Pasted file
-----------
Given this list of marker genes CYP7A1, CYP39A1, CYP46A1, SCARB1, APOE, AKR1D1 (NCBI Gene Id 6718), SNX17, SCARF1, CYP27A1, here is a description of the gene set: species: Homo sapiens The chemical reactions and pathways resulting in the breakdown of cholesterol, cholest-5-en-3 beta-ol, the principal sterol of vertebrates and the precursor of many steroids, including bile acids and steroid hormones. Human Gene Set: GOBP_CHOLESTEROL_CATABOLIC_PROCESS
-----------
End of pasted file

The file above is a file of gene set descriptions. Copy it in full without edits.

Given this list of marker genes CYP7A1, CYP39A1, CYP46A1, SCARB1, APOE, AKR1D1 (NCBI Gene Id 6718), SNX17, SCARF1, CYP27A1, here is a description of the gene set: species: Homo sapiens The chemical reactions and pathways resulting in the breakdown of cholesterol, cholest-5-en-3 beta-ol, the principal sterol of vertebrates and the precursor of many steroids, including bile acids and steroid hormones. Human Gene Set: GOBP_CHOLESTEROL_CATABOLIC_PROCESS